• by LordLucless ( 582312 ) on Friday July 06, 2012 @11:26PM (#40572963)

    Not true,, not true, not true! There were several translations of the Latin Vulgate into the vernacular. The Vulgate was the official translation, however

    It is indeed true. Pope Innocent III banned unauthorized translations of the bible in 1199 []. Yes, people still did it anyway, and yes, enforcement was patchy, but translations were officially banned, and some people (although not all) were persecuted for performing such translations. The Wycliffe version was the most widespread translation, and it too was explicitly banned in 1409. However, scribes just fudged the date whenever they produced one, so that the date of writing purported to precede the ban, and it became so widespread as to become a de facto standard.

    What kept it from being common was the great expense. Only the wealthy could afford their own copy, whether in the vernacular or in latin.

    Well, it's true they were very expensive. But even in Wycliffe's time, it wasn't so much the expense (although they were expensive) as illiteracy that kept Bibles out of the hands of individuals. Wycliffe's translation wasn't intended to increase personal Bible ownership, so much as it was to allow people to hear the Bible in their own language, the same way the apostles taught it to the Gentiles. The "personal study of the Bible" thing really gained steam a hundred years later with the Reformation.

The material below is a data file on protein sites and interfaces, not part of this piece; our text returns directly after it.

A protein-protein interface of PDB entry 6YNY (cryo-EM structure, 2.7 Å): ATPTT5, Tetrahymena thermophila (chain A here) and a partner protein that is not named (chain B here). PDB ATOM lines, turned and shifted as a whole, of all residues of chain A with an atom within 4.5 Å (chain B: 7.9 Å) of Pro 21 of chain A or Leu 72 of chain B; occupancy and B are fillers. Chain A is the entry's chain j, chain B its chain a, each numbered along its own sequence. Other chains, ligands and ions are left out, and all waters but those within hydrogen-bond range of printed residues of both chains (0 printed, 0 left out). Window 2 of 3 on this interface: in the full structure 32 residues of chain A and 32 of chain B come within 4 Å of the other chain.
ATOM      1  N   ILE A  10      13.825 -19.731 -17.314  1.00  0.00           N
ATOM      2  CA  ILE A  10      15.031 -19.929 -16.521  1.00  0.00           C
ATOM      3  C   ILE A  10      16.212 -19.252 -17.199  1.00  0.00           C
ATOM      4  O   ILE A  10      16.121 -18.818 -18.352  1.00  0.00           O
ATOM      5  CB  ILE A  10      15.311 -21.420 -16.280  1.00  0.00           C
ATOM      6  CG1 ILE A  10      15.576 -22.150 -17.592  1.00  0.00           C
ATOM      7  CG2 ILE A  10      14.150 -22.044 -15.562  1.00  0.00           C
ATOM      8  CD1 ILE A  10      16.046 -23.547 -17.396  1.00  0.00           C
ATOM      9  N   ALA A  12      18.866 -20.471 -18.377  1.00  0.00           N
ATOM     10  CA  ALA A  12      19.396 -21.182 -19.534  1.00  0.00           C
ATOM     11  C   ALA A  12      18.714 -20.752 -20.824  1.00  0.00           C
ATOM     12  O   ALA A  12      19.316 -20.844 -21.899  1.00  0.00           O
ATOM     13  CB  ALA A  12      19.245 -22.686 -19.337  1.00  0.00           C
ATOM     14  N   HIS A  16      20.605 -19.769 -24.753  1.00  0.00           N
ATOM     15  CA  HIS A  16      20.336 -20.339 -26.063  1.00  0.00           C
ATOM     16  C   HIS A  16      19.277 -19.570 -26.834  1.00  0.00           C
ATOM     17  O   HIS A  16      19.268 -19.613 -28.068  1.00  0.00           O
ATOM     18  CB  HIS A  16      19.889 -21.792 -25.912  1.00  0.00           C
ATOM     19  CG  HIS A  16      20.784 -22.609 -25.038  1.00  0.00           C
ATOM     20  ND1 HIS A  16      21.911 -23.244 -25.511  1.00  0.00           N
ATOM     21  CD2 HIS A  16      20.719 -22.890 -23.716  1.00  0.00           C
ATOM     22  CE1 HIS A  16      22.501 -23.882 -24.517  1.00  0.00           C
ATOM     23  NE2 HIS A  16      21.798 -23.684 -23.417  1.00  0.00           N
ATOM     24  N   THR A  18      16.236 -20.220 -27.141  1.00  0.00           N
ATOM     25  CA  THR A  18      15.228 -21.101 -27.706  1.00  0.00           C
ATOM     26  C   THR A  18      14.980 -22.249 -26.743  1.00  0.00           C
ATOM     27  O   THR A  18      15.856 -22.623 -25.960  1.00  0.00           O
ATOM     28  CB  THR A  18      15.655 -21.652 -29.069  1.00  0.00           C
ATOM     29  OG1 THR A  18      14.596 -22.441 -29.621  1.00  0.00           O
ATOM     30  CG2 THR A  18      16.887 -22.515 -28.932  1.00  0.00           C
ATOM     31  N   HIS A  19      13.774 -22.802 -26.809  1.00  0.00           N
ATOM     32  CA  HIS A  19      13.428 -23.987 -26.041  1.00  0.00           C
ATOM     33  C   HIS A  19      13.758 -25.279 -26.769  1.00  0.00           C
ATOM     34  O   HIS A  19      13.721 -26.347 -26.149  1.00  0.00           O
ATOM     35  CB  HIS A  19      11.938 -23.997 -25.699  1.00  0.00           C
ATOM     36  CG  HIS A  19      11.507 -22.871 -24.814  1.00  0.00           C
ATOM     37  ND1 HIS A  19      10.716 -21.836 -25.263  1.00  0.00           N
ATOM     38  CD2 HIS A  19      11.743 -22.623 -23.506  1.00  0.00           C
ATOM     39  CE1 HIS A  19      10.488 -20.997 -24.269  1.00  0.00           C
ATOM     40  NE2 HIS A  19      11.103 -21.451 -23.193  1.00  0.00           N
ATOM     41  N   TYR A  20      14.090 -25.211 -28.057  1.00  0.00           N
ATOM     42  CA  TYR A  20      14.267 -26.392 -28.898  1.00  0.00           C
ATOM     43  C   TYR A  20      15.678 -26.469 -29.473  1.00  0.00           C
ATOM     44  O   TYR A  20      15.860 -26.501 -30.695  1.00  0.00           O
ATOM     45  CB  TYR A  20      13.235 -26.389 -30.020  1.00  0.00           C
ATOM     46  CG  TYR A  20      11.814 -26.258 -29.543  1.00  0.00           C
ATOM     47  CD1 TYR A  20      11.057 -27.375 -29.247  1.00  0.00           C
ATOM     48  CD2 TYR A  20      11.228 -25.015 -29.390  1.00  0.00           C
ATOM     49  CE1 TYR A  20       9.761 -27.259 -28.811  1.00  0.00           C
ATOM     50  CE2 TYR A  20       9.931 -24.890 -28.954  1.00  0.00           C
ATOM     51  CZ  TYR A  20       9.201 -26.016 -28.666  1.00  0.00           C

• Re:First Thetan! (Score:5, Informative)

    by Penguinisto ( 415985 ) on Saturday July 07, 2012 @12:08AM (#40573129) Journal

    True, but once they suck you in all Christian organisations want your money and they want it tax free.

    In almost every Christian denomination, giving is voluntary, not compulsory. As a practicing Christian, I give what I can, because I know the money goes into local charities, into keeping the lights and heat on in the church, feeds and houses the priest (giving him time to minister to the homebound, imprisoned, critically/terminally ill), etc. Most Christian denominations follow a similar pattern (note that I'm excluding the televangelists, and for obvious reasons, as most of them are blatant and obvious scam artists.)

    There is only one denomination I can think of which comes with a monetary requirement: The LDS/Mormon church, where you're required to give 10% of your income (among other requirements) in order to be considered "temple-worthy".